What A Shame!
Well now you can’t speak, you can’t even invite speakers to your university. You’ll be rewarded, or awarded, with a suspension letter. Suspending a teacher has procedures, doesn’t it? There is I think something called charge sheeting, though I’m very slow with the rules. But in India, we have scant respect for rules. We flout them when it doesn’t suit us and make them when we target individuals whom we do not like, or their faces, or their guts. And in doing so authorities of establishments (read universities) have of course their avowed ‘ informers ‘ acolytes, who should be spending more time in working or teaching. For decades now the higher education scene has witnessed an appalling breakdown, a breakdown of the culture of knowledge seeking, and good and creative teaching. And if someone tries to break down such poor standards, he is targeted as ‘ unholy ‘, and then the ganging up starts. Like bad money drives out good money, bad teachers and academics are driving out good ones, ones who want change. But why is there this inveterate resistance to change among teachers?
We have got to accept it, there is a crisis, students whether in JNU or elsewhere have found their voice and will not take things lying down. Moreover, they are getting more involved in social issues, want a total change in any sectarian ethos; they do not want a warped reading of history or of the Constitution of this country. Now the issue is no longer of shouting anti-India slogans, the issue is that of combating vicious forces out to strangle the political and societal scenes. The issue is that of upholding a sacrosanct history of the country, reading its argumentative spirit, and relating them to present issues.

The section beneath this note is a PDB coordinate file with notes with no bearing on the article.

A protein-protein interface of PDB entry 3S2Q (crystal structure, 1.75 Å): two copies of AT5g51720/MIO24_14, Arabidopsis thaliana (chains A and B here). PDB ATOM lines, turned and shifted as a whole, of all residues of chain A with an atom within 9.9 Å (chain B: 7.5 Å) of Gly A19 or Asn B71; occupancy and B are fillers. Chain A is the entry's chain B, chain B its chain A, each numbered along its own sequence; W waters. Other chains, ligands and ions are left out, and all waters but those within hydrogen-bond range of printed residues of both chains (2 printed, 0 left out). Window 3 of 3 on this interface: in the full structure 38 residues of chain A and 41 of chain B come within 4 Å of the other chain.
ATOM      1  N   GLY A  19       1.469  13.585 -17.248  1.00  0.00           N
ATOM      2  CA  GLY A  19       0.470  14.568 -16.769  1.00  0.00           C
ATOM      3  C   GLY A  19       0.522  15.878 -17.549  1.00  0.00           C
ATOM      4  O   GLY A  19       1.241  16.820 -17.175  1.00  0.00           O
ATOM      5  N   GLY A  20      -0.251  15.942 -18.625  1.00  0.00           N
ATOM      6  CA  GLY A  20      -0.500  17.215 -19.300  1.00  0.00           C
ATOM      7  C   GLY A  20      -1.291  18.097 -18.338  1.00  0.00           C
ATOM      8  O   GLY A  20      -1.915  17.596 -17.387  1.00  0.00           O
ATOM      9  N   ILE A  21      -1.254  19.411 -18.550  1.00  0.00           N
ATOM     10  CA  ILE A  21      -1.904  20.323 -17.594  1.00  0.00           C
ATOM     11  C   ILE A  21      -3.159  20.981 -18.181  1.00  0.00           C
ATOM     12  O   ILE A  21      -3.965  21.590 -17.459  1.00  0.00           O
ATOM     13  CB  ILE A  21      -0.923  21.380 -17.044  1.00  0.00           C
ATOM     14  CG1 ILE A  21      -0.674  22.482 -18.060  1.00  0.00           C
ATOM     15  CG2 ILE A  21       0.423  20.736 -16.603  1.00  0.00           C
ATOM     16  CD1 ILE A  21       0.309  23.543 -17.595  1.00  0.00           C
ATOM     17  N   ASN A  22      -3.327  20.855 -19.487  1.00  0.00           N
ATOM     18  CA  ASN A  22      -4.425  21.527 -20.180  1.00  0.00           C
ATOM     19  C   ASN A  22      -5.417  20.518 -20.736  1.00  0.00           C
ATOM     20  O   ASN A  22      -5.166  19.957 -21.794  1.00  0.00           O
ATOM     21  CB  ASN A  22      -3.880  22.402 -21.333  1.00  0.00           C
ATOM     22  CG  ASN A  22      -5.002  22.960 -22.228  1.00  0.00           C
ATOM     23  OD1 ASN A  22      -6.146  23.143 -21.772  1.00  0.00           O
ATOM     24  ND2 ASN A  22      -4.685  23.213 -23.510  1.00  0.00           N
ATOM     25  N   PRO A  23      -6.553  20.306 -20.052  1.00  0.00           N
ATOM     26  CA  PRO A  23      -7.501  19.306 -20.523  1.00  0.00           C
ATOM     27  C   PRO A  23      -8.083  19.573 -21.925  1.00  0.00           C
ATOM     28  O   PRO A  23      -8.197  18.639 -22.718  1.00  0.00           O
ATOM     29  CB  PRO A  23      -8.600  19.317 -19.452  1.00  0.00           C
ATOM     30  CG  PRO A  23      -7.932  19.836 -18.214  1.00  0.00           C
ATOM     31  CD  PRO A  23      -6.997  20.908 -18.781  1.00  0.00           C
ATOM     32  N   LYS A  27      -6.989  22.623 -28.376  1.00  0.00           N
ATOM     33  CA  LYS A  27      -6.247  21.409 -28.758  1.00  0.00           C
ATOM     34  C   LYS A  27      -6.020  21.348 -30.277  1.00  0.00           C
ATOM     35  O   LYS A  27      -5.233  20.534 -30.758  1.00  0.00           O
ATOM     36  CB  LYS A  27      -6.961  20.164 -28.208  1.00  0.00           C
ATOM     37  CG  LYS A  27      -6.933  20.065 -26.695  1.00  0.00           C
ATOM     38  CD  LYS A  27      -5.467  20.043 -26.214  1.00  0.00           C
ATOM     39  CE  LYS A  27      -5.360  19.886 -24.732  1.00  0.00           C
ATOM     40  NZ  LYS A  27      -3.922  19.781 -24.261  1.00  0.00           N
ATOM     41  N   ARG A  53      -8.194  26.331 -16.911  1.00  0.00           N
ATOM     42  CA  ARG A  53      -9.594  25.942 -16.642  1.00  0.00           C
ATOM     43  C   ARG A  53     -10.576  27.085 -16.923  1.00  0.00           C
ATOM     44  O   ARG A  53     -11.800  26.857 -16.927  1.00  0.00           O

The incident of suspension of a teacher in the Central University of Jharkhand is not only sad and depressing, it is also an example of policing and authoritarianism by university powers. At times Vice Chancellors believe they can do whatever they want, appoint whomsoever they want and run the administration with their coteries. This coterie system in universities must be blasted. It is highly corrupt, plutocratic and venal. It is a type of caste system, infusing fear into others. The public must know the exact guilt of Professor Shreya Bhattacharji, and what was her wrong doing? Where are the university rules and regulations, ordinances, which sometimes teachers quote (and wrongly quote) at the drop of a hat? I think all these must be made transparent and the public as well as academics must know what exactly was the nature of her supposed malfeasance. Was it because a former professor from an ostracised university had come into the picture? What a shame!
Editorial Note: The Indian media reported on April 1, 2016 that Prof. Bhattacharji’s suspension from CUJ has been revoked.
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